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Effect of fluid type and microbial properties on the aerosolization of microorganisms from metalworking fluids.

Wang H; Reponen T; Adhikari A; Willeke K; Grinshpun S
Aerosol Sci Tech 2004 Dec; 38(12):1139-1148
Aerosolization of mist from metalworking fluids (MWFs) has been well characterized in previous studies. Much less is known about the aerosolization of microorganisms, although airborne microbial exposures at MWF sites have been associated with occupational respiratory symptoms and diseases. In this study, the effects of fluid type, microorganism concentration in the liquid, and the microbial species on the aerosolization of microorganisms from MWFs were tested. Three microorganisms were employed to represent different size and surface characteristics: Bacillus subtilisbacterial endospores (hydrophobic particles with aerodynamic diameter=0.9 microm), Pseudomonas fluorescens bacterial vegetative cells (hydrophilic, 0.8 microm), and Penicillium meliniifungal spores (hydrophobic, 3.1microm). The testing was first performed using a Collison nebulizer to aerosolize microorganisms from three fluids: water, semisynthetic MWF, and soluble oil. No significant difference in the aerosolization ratio (microbial concentration in the air normalized to the microbial concentration in the liquid) was observed among the three fluids. For all tested microorganisms, the concentration in the air increased proportionally with the increase of the microbial concentration in the liquid. The aerosolization ratio of B. subtilisendospores was greater than that of P. fluorescenscells and P. meliniispores. To explore the aerosolization of microorganisms from MWFs under the conditions that are closer to industrial settings, the tests were conducted with a MWF simulator (a laboratory-scale setup simulating the mist generation during grinding process). Simulator tests showed the same trend with respect to microbial aerosolization as those performed with the Collison nebulizer. This was further confirmed by a separate experiment, in which the Collison nebulizer and the MWF simulator were tested with liquids containing polystyrene latex (PSL) particles. As a result, our study showed that hydrophobic microorganisms were easier to aerosolize from MWFs than hydrophilic microorganisms and that increasing microorganism size was likely to result in decreasing aerosolization ratio.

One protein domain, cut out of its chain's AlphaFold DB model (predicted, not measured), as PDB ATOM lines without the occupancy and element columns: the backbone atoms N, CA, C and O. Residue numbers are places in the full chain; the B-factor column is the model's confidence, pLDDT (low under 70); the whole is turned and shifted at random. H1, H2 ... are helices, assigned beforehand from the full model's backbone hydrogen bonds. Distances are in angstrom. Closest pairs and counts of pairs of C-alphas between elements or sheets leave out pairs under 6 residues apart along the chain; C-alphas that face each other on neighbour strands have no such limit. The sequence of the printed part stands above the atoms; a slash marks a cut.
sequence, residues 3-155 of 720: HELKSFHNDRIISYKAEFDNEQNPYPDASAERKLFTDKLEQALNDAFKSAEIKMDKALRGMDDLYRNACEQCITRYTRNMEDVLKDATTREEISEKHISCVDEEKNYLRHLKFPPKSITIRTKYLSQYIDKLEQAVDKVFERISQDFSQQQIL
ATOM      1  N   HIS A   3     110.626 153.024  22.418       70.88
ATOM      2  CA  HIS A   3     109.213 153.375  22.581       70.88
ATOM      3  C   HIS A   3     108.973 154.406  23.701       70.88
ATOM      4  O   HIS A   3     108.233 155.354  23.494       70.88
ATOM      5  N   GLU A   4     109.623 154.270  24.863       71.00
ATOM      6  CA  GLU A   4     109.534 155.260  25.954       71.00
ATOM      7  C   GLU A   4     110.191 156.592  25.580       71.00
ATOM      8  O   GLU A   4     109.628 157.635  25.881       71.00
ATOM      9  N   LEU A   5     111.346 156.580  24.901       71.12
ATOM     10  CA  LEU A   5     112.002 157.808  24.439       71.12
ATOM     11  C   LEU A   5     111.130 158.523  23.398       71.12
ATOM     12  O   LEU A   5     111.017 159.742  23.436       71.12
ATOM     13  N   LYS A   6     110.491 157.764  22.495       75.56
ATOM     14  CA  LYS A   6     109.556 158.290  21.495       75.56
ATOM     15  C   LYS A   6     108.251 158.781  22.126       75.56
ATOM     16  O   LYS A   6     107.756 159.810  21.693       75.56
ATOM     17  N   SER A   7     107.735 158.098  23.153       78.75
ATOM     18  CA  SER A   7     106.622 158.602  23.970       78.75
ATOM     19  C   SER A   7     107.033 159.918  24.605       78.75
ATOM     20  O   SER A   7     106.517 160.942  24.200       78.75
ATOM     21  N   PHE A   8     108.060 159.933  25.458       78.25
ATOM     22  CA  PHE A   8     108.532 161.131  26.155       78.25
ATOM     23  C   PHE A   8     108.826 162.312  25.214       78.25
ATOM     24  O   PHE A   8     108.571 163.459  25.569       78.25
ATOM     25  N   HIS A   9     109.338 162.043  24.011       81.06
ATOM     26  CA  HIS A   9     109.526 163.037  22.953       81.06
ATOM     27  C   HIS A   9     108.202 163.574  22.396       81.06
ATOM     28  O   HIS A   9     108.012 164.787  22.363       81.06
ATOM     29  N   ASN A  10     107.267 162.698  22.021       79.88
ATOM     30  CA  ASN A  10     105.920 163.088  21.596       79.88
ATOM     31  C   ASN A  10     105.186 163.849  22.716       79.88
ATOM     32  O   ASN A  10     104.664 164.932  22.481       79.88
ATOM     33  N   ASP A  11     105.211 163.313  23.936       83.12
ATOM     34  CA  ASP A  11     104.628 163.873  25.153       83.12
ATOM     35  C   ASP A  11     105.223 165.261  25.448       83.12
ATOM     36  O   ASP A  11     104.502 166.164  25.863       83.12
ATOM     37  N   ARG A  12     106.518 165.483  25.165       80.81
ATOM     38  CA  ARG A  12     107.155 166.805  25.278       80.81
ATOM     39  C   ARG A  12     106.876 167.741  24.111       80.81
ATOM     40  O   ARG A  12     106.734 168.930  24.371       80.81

Metalworking-fluids; Aerosols; Aerosol-particles; Microorganisms; Analytical-processes; Analytical-methods
Department of Environmental Health, 3223 Eden Avenue, University of Cincinnati, P.O. Box 670056, Cincinnati, OH 45267
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Journal Article
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Work Environment and Workforce: Mixed Exposures
Source Name
Aerosol Science and Technology
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Uinversity of Cincinnati
Page last reviewed: May 5, 2020
Content source: National Institute for Occupational Safety and Health Education and Information Division